|K-12 Magazine, March 22, 2000|
|Clemmons counselor uses humor and fun in after-school program |
that teaches kids to be kids and parents to be kids, too
|By Michael Huie|
Scott Ertl is a published author and a respected school counselor at Clemmons Elementary School, who has a graduate degree in Education. He is also a clown, a buffoon and a practical joker who encourages kids to play in school.
And he wants you to know that clown is not a bad word and laughter may not only be the best medicine, it can be an extremely effective teaching tool.
For three years now, Ertl has been inviting parents, teachers and students to Clemmons Elementary after school to participate in playshops. During a typical playshop, students, teachers and parents break into groups of eight to 10 and move through various stations to accomplish fun and creative tasks.
And although the tasks may include building a Lego tower or catching bubbles blown by one of your teammates, Ertl says he feels that the experience can be invaluable in many different ways. “Everyone is at the same level here--teachers, students and parents,” he says. “That’s a real important part for everybody, it helps establish rapport.” Other benefits Ertl attributes to the group activities are improved communication, teamwork, imagination and definitely fun.
“Each team works at the different stations to accomplish a goal,” says Ertl. “There are no winners and losers.”
Ertl begins each playshop with a silly song-and-dance warm-up. “It’s really an icebreaker,” he says. Adults and kids are asked to contort their bodies into hysterical, pretzel-like positions. “After we’ve finished that I tell them ‘you’re not going to look any more ridiculous than you do now.’”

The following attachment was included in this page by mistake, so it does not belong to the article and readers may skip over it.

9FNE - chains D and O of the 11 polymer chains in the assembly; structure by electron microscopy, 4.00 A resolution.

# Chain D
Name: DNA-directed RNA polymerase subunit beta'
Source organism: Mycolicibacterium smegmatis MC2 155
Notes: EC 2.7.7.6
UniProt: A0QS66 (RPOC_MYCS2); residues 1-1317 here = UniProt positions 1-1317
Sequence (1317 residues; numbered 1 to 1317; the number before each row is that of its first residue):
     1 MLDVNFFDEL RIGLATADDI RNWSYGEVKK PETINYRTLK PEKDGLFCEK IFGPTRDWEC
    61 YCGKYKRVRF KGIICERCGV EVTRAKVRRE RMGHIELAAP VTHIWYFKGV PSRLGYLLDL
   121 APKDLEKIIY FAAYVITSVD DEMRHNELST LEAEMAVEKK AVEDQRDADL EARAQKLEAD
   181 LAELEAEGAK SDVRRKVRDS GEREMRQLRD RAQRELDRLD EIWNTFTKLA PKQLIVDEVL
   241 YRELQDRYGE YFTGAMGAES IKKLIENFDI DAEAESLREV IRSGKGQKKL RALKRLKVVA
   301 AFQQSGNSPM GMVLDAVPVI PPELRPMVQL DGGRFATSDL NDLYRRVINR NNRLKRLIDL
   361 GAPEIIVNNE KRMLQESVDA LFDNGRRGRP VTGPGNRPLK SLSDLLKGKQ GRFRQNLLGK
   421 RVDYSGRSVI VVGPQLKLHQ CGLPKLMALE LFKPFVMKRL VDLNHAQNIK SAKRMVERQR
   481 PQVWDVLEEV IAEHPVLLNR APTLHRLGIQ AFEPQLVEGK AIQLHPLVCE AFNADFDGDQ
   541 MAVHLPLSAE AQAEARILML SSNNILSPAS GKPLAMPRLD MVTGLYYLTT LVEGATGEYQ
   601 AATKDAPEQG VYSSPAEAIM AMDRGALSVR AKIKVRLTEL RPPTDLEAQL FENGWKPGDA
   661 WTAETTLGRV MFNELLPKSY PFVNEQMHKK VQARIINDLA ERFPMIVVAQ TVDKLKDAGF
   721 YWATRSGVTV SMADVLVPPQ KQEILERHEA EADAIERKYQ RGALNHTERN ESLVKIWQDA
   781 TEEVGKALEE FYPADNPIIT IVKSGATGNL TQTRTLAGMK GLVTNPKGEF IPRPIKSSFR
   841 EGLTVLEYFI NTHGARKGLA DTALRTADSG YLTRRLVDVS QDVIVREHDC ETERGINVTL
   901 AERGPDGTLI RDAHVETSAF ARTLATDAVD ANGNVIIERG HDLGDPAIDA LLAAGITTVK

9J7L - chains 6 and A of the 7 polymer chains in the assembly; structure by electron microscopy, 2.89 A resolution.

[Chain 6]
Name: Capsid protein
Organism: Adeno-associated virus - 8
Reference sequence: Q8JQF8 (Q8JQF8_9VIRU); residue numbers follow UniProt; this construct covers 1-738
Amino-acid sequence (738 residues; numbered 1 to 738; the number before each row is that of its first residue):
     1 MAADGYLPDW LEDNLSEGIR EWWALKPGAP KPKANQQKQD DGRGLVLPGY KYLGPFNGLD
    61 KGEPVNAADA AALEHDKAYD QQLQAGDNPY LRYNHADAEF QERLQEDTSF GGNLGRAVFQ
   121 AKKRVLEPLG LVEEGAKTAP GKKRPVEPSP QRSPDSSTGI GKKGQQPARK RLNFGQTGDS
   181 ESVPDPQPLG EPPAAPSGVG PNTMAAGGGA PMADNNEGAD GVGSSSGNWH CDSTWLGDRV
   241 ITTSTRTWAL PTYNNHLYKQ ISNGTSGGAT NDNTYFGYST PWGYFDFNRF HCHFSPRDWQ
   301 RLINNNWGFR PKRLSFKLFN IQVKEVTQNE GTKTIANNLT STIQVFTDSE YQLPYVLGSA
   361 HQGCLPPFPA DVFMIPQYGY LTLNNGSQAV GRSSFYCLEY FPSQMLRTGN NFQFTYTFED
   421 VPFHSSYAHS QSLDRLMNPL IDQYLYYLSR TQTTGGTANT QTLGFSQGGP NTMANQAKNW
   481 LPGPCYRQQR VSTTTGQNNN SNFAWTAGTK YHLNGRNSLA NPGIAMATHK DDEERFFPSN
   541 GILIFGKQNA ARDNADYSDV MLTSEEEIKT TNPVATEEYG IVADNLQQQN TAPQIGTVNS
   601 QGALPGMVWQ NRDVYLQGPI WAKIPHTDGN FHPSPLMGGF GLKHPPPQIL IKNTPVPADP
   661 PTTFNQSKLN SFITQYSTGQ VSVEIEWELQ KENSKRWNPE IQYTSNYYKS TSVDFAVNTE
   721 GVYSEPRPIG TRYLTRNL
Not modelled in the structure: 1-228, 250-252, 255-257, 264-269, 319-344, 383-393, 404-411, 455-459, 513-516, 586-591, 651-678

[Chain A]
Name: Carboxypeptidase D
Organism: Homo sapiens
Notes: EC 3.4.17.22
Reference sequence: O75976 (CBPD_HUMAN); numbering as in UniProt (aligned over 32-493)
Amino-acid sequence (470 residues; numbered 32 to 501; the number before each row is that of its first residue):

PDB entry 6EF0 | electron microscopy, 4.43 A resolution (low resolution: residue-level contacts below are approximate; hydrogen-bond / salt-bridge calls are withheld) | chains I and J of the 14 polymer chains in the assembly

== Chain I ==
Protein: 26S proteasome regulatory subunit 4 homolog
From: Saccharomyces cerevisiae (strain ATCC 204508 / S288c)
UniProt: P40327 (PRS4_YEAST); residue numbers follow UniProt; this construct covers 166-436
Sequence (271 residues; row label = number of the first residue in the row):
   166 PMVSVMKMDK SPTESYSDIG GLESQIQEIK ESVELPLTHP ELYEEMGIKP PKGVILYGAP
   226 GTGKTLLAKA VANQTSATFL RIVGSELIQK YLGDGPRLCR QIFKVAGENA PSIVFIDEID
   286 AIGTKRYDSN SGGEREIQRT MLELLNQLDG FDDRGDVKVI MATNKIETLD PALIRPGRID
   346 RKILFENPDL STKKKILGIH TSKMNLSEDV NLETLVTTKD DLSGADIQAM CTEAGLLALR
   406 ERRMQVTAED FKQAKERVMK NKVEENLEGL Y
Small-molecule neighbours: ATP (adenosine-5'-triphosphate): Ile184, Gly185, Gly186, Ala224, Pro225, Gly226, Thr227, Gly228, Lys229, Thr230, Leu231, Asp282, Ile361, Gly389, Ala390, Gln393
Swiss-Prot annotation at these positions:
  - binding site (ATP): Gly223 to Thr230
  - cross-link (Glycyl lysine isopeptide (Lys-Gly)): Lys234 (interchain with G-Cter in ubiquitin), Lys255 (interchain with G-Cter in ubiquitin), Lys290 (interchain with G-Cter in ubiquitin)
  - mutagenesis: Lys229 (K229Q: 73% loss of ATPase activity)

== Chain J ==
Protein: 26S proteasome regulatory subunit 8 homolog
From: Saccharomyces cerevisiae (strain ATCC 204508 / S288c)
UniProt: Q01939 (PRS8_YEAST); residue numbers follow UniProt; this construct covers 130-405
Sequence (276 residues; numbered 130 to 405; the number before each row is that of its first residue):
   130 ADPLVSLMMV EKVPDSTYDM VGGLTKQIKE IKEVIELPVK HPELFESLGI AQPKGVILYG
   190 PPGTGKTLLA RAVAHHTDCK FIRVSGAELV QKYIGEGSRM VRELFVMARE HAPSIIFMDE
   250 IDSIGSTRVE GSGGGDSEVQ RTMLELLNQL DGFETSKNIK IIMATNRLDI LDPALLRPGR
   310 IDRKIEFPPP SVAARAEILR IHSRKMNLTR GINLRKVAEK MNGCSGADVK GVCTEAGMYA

With the playshops, Ertl tries to create a safe atmosphere where adults and kids can let go of fears and inhibitions and be
|silly while trying to complete a team-oriented task. And often it’s the adults who enjoy it the most. “I tell kids, ‘Some grown-ups forget how to play,’” he says. “But after it’s over I have parents come up to me and say, ‘I haven’t blown a bubble in over 10 years. That was so much fun.’”|
Ertl has held playshops for students at each grade level at Clemmons Elementary and says that the hour of silliness and creativity has had an impact on day-to-day school life. “It helps us to grow closer as a community,” he says. “After a playshop, it’s always easier dealing with parents and kids on school business. The playshops make it easier for me and the teachers to call parents. Once they know who I am [through the playshop], they know I’m not the scary counselor.”
On the contrary, most kids at the school seem to know Ertl as the “funny counselor.” As he walks through the school halls, kids respond to him with broad smiles and high-fives. His work with kids as an educator and performer has taken him all over the world. From 1988-1995, he performed a comedy/magic/juggling act with various circuses along the East Coast. He has also conducted educational workshops in Russia, Costa Rica, Finland, Sweden, and Denmark. Later this year, Ertl will be attending a Humor and Creativity Conference.
He says he feels that humor and imagination are exactly what schools today need more of. “People don’t take humor seriously,” he says. “A lot of people think if you’re laughing you’re wasting time. As a school counselor, I use a lot of humor and creativity. Kids listen to what I’m saying, because they don’t want to miss the next joke. Humor is like a lubricant. Otherwise we get all dried up--we get stuck. Just think how much lighter and healthier we all feel after a good laugh.”
For more information about Ertl’s work and playshops, take a look at: www.playshops.com